The medieval Church structures were completely different then, to what we have now. When the Normans came to Ireland they found a country without parishes.. The creation of parishes accompanied the creation of manors. Cahirduggan and Doneraile parishes were created in the 1200’s.These were then separate parishes, but are now unified in Doneraile Parish.
The lay Lords had the right to nominate Parish Priests . This was called “Advowson”. Sometimes this right was vested in a monastery, where it was called “Impropriation”. The tithes would then be paid to the monastery, the prior or abbot of which would become the rector or parish priest.
The Canons normally would minister to those rectories which were near the priory, and the priory would then be entitled to all of the tithes. However in the case of the more distant churches the tithes would be divide between the rector and a substitute, called a vicar, who did the work in those parishes. The usual divide in those cases was, two-thirds for the rector and one-third for the vicar.
The main acts passed against the Catholic clergy under the Penal
Laws were (1) The Banishment Act (2) The Registration Act, and (3)
The Abjuration Act.
The first parish priest of Doneraile enrolled under the
Registration Act was Tadhg O’Dálaigh, pastor from 1686 to
1717. He was ordained in Rouen in France in 1669. He lived in Carker,
was a Gaelic poet, and, probably said Mass legally on the Mass Rock
in Carker Middle.
He was succeeded by Eoghan O’Caoimh who was in charge of the
parish from 1717 to 17 26. He had been married, and was ordained a
priest after his wife’s death. Eoghan was an even more famous Gaelic
poet and scholar. He is buried in front of the ruin of the old churh
of Rossdoyle in Oldcourt graveyard.
Three of Eoghan O’Caoimh’s successors are buried within the walls
of this medieval church. Their names and years of their ministry are:
Fr. John Cotter (1739-1784), Fr. James Cotter (1784-1799) and Fr.
Lewis Walsh (1799-!815).
It is clear from this that there was a strong tradition linking
Doneraile’s Catholics to the ancient church of Rossdoyle. This was a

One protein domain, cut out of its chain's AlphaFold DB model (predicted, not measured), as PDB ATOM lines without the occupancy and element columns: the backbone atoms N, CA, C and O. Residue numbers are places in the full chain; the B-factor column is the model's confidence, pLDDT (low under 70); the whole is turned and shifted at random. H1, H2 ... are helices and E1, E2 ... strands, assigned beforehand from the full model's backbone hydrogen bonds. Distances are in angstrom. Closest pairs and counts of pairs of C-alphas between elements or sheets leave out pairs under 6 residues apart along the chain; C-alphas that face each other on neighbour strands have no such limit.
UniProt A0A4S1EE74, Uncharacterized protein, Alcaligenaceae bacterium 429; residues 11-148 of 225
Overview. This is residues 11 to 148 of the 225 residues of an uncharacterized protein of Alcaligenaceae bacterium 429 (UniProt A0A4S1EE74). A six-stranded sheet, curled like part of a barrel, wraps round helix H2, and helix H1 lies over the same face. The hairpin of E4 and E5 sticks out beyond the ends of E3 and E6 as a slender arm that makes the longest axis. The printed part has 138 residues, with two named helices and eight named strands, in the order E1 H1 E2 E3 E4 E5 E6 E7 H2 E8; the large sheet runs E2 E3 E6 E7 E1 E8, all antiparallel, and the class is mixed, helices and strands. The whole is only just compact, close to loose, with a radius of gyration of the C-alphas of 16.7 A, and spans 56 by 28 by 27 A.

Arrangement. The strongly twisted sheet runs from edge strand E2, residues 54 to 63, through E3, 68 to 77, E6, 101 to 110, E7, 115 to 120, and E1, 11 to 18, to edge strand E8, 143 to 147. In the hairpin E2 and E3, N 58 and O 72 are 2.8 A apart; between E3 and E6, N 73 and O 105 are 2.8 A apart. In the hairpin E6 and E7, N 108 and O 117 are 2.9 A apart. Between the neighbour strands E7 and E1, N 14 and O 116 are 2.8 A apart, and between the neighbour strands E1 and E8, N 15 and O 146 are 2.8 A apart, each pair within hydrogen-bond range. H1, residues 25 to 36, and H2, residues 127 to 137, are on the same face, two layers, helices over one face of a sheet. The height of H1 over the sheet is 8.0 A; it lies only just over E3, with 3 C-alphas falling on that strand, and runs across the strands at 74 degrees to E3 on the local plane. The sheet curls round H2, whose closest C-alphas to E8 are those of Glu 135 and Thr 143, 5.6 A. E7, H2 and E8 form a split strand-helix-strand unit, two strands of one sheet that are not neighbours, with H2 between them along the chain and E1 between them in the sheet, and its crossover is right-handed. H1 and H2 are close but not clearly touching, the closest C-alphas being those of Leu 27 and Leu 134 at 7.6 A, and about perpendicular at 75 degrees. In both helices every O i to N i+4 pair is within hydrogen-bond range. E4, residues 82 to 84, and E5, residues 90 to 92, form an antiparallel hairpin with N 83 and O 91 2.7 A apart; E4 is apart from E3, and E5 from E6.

significant thing in the 18th. century.It was not unusual for Mass to
be said where churches had previously existed. Old parish boundaries
were still observed.The people continued to bury their dead where
their ancestors had been buried. Oldcourt graveyard developed around
the old medieval church. In 1731 a ” Report on the State of Popery”
states that Doneraile had a ‘kind of shed for a mass-house.’ where
this shed was we do not know.
By the late 18th. century the Penal Laws had been relaxed, and a thatched roofed chapel had been built in Doneraile village, adjoining the site of the present church. It was at the end of what is still called Chapel Lane, in the left-hand corner of a grove of Scots Pine trees, and this area was known as The Grove. This chapel was a barn-like structure, roofed with thatch, and must have been a very poor place of worship.
A map made for Lord Doneraile in 1807 shows the laneway leading from the Main Street to the Chapel Yard, at the end of Chapel Lane. This map “being a plan and survey of the grounwork of the town and streets of Doneraile” was done by Michael O’Reardon who, twenty years later, would become the architect of Doneraile’s new Catholic church.
In 1815 Dr. William O’Brien became parish priest of Doneraile. He had been educated in France, in one of the Irish colleges such as Paris or Toulouse, and was ordained in 1791 for service in the Diocese of Cloyne and Ross. He became P.P. of Castlemartyr in 1796 and of Macroom, in a temporary basis, in 1798. Later in 1798 he was sent to Clonakilty.
On his appointment to Doneraile he quickly set about providing adequate schooling for young girls. In 1818 he invited the Presentation nuns to come to Doneraile, where they founded their first convent in Co. Cork outside the one founded in Cork city by Nano Nagle. He himself contributed to the expense of building the new convent.
In 1822, Lord Doneraile built a school in his demesne for over 300 boys. Catholic boys were given religious instruction twice a week in their own chapel in Chapel Lane. However all this was changed by a very famous Doneraile P.P. – Dr. Thomas Croke.
(Dr. Croke was P.P. from 1866 to 1870. He did not like Lord Doneraile’s school where the education of Catholic children was in the hands of Protestants. So he brought the Christian Brothers to Doneraile in 1870. Dr. Croke went on to become Archbishop of Cashel, became a patron of the newly founded G.A.A. and gave his name to Croke Park.)